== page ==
For thousands of years, the head of the table has broken bread to signal the commencement of a meal. Celebration, or feasting, is an important practice for high performing teams. Our latest activity explores the similarities between building teams and making bread.
With the popularity of TV shows like ‘The Great British Bake Off’, alongside concerns over additives in commercial loaves, the art of baking bread is back in vogue. The smell of freshly baked bread is captivating and many say the process of kneading therapeutic. Making bread is a simple process but one that requires patience and control.
We’ve identified many parallels between bread making and business, one is the stages of team development, first identified by Bruce Tuckman.
A group of people become a team when they are each selected and put together, much like the different ingredients being carefully mixed to form dough.
Initially differences between individuals emerge and the leader must work hard to wrestle with these issues. Similarly the kneading process requires persistent, unrelenting, physical manipulation of the dough to strengthen the gluten strands and give the bread structure.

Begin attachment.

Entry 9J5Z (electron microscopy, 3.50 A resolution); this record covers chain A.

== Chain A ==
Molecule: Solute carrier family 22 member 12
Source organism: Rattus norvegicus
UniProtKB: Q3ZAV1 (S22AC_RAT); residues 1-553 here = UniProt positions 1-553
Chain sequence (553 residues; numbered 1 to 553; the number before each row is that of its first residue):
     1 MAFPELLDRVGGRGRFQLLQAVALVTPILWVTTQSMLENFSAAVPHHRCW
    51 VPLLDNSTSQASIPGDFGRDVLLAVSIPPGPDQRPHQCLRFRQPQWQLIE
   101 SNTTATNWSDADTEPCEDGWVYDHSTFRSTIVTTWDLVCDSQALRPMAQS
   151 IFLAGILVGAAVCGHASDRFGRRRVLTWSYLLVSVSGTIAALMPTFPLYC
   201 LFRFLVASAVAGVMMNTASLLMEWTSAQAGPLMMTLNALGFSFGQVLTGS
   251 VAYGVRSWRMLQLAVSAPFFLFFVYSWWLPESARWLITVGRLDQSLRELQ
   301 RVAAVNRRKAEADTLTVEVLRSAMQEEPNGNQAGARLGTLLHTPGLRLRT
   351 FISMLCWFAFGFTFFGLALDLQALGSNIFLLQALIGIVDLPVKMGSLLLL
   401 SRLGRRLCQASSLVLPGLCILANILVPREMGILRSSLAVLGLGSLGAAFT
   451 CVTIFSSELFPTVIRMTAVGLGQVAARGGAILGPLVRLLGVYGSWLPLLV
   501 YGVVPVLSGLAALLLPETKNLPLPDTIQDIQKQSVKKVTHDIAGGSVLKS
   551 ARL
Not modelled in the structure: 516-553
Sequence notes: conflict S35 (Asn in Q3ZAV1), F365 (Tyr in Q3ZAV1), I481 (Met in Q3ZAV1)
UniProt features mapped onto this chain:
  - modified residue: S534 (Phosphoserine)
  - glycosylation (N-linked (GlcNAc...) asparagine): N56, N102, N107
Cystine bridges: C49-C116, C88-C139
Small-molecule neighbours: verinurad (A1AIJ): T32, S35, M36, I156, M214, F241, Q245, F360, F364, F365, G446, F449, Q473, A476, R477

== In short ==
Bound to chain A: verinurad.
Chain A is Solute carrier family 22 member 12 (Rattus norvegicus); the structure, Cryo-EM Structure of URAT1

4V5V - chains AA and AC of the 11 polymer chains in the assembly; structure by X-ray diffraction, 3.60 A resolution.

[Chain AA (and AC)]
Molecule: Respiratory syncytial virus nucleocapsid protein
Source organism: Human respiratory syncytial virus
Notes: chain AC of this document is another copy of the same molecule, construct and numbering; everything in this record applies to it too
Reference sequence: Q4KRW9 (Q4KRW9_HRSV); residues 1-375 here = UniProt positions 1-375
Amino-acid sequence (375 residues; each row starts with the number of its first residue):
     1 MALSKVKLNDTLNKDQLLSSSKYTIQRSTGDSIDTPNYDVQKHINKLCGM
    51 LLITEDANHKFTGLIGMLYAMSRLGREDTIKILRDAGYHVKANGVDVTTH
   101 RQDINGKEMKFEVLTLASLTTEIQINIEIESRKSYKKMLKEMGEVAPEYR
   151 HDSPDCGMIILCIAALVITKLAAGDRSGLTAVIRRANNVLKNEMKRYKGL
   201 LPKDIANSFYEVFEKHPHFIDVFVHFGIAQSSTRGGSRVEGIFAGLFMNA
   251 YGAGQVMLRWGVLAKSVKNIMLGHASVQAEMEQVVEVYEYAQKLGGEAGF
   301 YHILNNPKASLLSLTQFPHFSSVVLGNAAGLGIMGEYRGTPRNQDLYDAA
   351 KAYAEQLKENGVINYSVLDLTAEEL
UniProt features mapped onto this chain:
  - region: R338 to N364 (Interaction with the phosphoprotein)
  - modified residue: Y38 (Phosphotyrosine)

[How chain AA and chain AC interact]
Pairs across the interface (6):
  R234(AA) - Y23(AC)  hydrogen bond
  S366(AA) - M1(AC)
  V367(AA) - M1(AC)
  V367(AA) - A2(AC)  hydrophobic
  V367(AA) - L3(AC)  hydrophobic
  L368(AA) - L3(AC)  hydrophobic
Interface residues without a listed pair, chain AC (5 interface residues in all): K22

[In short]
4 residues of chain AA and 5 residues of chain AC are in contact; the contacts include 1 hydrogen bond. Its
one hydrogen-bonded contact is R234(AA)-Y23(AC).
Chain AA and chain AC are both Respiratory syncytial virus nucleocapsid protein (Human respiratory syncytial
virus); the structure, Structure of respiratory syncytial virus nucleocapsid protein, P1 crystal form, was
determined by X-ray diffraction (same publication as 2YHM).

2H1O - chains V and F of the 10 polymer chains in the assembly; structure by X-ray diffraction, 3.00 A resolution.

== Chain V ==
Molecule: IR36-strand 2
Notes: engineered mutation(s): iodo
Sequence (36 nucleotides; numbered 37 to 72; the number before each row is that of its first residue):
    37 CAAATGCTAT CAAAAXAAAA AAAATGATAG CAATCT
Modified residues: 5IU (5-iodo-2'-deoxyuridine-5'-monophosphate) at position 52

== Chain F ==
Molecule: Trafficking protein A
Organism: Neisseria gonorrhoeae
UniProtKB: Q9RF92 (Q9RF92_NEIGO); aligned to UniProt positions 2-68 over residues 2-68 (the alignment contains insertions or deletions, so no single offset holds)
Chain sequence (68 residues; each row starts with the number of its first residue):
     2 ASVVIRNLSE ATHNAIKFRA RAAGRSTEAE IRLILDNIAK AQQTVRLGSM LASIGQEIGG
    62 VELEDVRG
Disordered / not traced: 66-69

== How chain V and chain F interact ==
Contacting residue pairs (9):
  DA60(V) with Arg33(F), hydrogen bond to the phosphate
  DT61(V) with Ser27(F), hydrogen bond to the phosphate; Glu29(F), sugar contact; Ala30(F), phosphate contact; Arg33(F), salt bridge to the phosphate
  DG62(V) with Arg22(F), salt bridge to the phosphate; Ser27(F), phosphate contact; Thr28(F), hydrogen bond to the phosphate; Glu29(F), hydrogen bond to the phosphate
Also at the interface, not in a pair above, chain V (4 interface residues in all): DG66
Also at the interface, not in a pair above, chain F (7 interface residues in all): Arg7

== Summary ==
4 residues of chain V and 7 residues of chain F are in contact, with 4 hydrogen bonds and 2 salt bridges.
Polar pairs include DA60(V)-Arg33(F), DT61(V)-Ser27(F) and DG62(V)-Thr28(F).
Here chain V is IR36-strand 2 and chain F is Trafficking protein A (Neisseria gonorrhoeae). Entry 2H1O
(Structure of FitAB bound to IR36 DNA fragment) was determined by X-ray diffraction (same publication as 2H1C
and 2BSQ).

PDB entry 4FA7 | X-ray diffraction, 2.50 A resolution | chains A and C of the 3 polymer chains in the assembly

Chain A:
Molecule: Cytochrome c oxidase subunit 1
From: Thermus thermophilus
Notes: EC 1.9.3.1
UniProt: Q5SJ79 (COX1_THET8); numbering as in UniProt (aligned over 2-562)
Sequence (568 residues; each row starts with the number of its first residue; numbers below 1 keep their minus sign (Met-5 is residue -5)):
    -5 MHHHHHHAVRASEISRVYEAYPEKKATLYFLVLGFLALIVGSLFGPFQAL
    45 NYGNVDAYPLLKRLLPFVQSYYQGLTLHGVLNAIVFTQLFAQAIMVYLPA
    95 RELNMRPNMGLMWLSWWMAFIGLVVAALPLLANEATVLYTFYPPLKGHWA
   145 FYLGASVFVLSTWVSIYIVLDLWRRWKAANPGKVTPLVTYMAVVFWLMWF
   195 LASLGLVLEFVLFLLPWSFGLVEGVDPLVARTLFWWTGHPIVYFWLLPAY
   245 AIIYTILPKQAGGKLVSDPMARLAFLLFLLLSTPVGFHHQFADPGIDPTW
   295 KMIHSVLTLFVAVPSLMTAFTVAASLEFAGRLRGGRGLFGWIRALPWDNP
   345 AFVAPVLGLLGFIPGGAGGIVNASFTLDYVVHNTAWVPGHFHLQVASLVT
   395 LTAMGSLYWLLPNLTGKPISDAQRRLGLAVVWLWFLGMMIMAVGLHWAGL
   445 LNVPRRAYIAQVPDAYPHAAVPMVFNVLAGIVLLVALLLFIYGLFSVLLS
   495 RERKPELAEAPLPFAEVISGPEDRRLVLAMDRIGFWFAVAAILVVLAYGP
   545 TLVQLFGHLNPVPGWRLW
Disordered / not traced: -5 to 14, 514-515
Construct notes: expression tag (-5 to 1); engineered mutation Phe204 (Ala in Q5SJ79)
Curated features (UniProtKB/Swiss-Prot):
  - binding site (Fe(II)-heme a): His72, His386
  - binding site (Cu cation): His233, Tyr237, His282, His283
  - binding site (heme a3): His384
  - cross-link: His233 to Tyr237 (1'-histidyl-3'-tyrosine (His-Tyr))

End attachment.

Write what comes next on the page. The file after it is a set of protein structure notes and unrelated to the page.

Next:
Over time the differences between team members dissipate and the group starts to function as a cohesive unit. In bread making it’s essential to give the kneaded dough time to rest, during which time it rises.
Once the foundations are laid and there’s trust and a common purpose the team can perform, even under immense pressure. Correspondingly, as the dough is exposed to the heat of the oven in makes its final transformation into mouth-watering, aromatic nourishment.
“Bread – like real love – took time, cultivation, strong loving hands and patience. It lived, rising and growing to fruition only under the most perfect circumstances.” Melissa Hill, Something From Tiffany’s.
If you’d like to take part in this programme we are offering a limited number of complimentary places to the first teams to undertake this new brand activity. Please get in touch to check availability.